But I refuse to take full responsibility for it. After all, I had every intention of sticking to it. I scheduled a few hours every weekend when I would make myself a batch each of my new favorite granola, biscotti, and these mini whole wheat pumpkin muffins. All of them are from Pam Anderson’s book The Perfect Recipe for Losing Weight and Eating Great, and I’m mildly obsessed with them. And okay, I threw the “mildly” in there just to make myself look good.

 
So here was my great plan: that batch of 24 muffins, two loaves of biscotti, and granola? They’re supposed to be more than enough for the entire week. I figured any time I felt the need for a little treat, I’d always have a stash of these healthy options available. And every weekend, I’d replenish my stash.

 
Here’s the problem: they’re good. Too good. But no, it’s not that I can’t stop myself from snacking. Because I can. But the boys in my house? You’d think my entire refrigerator was empty and the only edible food in the house lived in that little corner of the microwave table where my snack stash sat, looking all delicious and vulnerable and oblivious to its impending demolition.

 
Poor little things. They never stood a chance.

 
The first week it happened, I thought it was charming. “Oh look,” I said, “my boys are eating healthy snacks. How wonderful!” So I didn’t mind it so much when Thursday came and I was all out of nibbles. The next week, everything was gone by Wednesday. “Well, at least they’re not going to waste. And look at them enjoy the whole wheat treats!”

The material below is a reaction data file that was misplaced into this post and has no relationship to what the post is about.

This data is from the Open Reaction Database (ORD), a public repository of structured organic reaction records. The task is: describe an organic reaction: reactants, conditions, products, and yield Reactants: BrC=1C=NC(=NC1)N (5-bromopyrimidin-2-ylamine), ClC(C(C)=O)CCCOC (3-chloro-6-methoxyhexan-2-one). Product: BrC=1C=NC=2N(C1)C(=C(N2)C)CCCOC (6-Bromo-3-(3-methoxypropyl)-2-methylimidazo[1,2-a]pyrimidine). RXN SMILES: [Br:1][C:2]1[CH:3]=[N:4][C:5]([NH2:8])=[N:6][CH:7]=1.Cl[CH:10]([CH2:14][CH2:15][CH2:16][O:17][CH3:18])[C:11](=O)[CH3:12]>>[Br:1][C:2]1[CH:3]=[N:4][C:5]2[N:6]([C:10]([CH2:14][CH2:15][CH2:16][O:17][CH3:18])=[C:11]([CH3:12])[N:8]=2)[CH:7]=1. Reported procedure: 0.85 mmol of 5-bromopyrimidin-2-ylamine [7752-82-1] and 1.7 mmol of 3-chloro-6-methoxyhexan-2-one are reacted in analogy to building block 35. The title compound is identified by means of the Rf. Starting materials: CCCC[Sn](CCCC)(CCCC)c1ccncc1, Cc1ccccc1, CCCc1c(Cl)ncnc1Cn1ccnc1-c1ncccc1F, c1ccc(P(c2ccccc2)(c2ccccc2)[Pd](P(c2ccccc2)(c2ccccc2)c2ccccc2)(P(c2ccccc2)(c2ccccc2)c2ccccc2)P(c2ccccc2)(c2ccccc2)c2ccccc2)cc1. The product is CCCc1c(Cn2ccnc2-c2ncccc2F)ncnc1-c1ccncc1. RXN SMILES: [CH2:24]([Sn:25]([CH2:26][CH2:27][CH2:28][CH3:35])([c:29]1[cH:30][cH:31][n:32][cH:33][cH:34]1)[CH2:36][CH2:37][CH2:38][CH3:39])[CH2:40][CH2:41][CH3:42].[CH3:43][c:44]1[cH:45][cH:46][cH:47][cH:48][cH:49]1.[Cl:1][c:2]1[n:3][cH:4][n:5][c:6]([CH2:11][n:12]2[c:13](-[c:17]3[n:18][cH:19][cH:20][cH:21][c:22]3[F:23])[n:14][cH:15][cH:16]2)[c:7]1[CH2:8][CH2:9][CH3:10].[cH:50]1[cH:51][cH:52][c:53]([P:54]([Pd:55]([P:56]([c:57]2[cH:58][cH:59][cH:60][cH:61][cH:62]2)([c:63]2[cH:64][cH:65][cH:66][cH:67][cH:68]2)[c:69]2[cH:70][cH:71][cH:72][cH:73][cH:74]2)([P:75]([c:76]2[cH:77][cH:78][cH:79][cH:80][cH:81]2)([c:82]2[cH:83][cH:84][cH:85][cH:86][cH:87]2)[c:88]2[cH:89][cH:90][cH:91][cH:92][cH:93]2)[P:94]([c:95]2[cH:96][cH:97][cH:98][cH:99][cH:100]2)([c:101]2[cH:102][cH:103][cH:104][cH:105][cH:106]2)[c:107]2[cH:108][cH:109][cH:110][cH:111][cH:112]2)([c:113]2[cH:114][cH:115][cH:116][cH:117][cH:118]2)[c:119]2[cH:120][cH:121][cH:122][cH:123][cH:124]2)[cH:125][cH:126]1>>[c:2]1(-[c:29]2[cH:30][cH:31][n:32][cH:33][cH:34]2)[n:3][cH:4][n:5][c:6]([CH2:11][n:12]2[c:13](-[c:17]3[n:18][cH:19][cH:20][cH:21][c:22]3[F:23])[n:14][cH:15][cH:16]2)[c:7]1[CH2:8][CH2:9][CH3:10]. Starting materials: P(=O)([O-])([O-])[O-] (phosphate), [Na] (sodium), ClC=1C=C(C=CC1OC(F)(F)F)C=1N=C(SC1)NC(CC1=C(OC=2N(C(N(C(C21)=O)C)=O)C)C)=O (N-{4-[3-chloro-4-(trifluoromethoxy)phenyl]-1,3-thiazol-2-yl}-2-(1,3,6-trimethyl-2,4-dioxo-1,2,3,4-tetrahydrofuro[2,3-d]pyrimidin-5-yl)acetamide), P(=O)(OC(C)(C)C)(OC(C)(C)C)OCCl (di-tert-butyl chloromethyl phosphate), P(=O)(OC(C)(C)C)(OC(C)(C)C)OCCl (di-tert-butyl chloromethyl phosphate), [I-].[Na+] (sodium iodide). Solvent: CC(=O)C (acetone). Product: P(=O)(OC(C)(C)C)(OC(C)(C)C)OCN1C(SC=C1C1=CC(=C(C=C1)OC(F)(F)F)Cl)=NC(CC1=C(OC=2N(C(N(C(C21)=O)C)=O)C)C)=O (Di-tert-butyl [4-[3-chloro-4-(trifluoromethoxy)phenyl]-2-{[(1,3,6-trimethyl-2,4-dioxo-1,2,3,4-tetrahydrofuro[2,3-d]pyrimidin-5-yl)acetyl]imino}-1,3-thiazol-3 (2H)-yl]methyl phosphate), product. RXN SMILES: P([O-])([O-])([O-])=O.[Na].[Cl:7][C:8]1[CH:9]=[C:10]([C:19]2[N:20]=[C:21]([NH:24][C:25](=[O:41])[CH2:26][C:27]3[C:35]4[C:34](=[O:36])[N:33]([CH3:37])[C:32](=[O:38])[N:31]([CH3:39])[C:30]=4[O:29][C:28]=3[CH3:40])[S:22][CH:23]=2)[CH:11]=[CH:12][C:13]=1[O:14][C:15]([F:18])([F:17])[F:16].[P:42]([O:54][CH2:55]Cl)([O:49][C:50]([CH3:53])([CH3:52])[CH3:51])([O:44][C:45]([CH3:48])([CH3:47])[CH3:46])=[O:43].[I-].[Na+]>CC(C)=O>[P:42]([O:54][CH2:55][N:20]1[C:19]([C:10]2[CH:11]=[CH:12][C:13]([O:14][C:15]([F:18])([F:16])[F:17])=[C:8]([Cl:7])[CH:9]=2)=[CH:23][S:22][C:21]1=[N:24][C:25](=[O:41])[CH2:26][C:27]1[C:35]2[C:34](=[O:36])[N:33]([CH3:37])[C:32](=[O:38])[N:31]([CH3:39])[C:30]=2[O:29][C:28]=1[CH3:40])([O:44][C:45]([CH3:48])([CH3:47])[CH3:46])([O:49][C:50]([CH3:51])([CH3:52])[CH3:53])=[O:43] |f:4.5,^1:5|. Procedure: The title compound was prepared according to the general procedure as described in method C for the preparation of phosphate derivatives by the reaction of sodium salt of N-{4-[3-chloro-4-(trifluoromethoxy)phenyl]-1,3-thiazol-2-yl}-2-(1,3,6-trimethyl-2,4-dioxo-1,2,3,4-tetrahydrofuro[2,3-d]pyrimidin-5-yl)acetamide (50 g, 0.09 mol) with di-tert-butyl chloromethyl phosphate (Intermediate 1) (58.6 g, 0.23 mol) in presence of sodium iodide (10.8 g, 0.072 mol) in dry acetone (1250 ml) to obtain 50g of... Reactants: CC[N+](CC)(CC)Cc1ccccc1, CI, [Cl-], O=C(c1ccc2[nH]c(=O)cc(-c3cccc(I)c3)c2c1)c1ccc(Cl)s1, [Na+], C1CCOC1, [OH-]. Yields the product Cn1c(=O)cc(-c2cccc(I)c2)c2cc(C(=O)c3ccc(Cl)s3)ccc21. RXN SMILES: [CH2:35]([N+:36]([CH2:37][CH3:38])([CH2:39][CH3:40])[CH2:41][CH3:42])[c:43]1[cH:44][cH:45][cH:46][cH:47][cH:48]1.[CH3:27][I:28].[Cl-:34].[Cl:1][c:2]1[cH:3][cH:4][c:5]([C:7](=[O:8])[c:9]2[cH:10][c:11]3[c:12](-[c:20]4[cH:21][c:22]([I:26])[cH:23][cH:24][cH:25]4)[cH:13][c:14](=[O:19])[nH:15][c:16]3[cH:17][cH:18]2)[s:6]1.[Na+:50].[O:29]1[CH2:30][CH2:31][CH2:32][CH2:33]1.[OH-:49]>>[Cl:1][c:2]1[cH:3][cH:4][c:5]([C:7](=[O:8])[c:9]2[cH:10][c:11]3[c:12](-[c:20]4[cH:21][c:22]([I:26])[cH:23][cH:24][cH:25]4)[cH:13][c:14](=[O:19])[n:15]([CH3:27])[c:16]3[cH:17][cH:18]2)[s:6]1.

The following weekend, I made double batches. That means 2 trays of granola, 48 mini muffins, and four—yes, FOUR—huge biscotti loaves, that had to go into three of my largest airtight containers once they were all done and sliced up. “Ah, NOW I’m really set for the entire week!”

 
Everything was gone by Tuesday. Not Thursday, not Wednesday—TUESDAY. And that was when, in protest, I decided not to make any the past weekend. I was hoping to get them hooked on something else, like kale or okra, so they’d leave my stash alone. Except I don’t think it’s working, because I get asked almost every night after dinner if I have any more of those healthy snacks lying around.